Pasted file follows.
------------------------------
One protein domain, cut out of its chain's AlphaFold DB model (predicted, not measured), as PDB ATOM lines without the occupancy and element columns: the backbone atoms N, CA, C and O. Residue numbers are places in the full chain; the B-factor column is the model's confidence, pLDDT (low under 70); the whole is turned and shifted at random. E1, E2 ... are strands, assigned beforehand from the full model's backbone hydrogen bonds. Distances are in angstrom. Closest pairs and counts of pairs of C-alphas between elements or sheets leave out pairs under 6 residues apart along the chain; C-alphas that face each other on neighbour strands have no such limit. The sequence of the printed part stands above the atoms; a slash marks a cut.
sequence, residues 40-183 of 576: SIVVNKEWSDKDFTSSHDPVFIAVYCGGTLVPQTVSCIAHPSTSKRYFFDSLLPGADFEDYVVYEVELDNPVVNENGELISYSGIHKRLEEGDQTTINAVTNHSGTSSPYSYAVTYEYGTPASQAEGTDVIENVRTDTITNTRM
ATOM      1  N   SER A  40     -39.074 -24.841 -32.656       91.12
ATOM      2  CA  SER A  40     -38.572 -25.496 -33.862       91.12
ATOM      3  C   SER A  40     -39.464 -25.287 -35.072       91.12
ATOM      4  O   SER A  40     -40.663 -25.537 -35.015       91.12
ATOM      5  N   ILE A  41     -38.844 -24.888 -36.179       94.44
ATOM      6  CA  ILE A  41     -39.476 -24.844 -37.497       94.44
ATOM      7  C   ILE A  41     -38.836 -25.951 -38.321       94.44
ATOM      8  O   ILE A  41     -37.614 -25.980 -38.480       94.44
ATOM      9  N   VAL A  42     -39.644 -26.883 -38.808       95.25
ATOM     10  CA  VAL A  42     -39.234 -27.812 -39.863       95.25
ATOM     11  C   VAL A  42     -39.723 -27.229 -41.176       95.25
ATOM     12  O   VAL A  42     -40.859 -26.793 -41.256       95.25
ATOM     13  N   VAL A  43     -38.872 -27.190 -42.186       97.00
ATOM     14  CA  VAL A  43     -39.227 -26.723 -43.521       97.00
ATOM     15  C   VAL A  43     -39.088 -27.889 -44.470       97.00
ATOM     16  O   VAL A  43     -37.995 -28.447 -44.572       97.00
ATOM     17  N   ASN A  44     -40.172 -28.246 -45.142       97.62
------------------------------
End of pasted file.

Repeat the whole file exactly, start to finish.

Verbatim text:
One protein domain, cut out of its chain's AlphaFold DB model (predicted, not measured), as PDB ATOM lines without the occupancy and element columns: the backbone atoms N, CA, C and O. Residue numbers are places in the full chain; the B-factor column is the model's confidence, pLDDT (low under 70); the whole is turned and shifted at random. E1, E2 ... are strands, assigned beforehand from the full model's backbone hydrogen bonds. Distances are in angstrom. Closest pairs and counts of pairs of C-alphas between elements or sheets leave out pairs under 6 residues apart along the chain; C-alphas that face each other on neighbour strands have no such limit. The sequence of the printed part stands above the atoms; a slash marks a cut.
sequence, residues 40-183 of 576: SIVVNKEWSDKDFTSSHDPVFIAVYCGGTLVPQTVSCIAHPSTSKRYFFDSLLPGADFEDYVVYEVELDNPVVNENGELISYSGIHKRLEEGDQTTINAVTNHSGTSSPYSYAVTYEYGTPASQAEGTDVIENVRTDTITNTRM
ATOM      1  N   SER A  40     -39.074 -24.841 -32.656       91.12
ATOM      2  CA  SER A  40     -38.572 -25.496 -33.862       91.12
ATOM      3  C   SER A  40     -39.464 -25.287 -35.072       91.12
ATOM      4  O   SER A  40     -40.663 -25.537 -35.015       91.12
ATOM      5  N   ILE A  41     -38.844 -24.888 -36.179       94.44
ATOM      6  CA  ILE A  41     -39.476 -24.844 -37.497       94.44
ATOM      7  C   ILE A  41     -38.836 -25.951 -38.321       94.44
ATOM      8  O   ILE A  41     -37.614 -25.980 -38.480       94.44
ATOM      9  N   VAL A  42     -39.644 -26.883 -38.808       95.25
ATOM     10  CA  VAL A  42     -39.234 -27.812 -39.863       95.25
ATOM     11  C   VAL A  42     -39.723 -27.229 -41.176       95.25
ATOM     12  O   VAL A  42     -40.859 -26.793 -41.256       95.25
ATOM     13  N   VAL A  43     -38.872 -27.190 -42.186       97.00
ATOM     14  CA  VAL A  43     -39.227 -26.723 -43.521       97.00
ATOM     15  C   VAL A  43     -39.088 -27.889 -44.470       97.00
ATOM     16  O   VAL A  43     -37.995 -28.447 -44.572       97.00
ATOM     17  N   ASN A  44     -40.172 -28.246 -45.142       97.62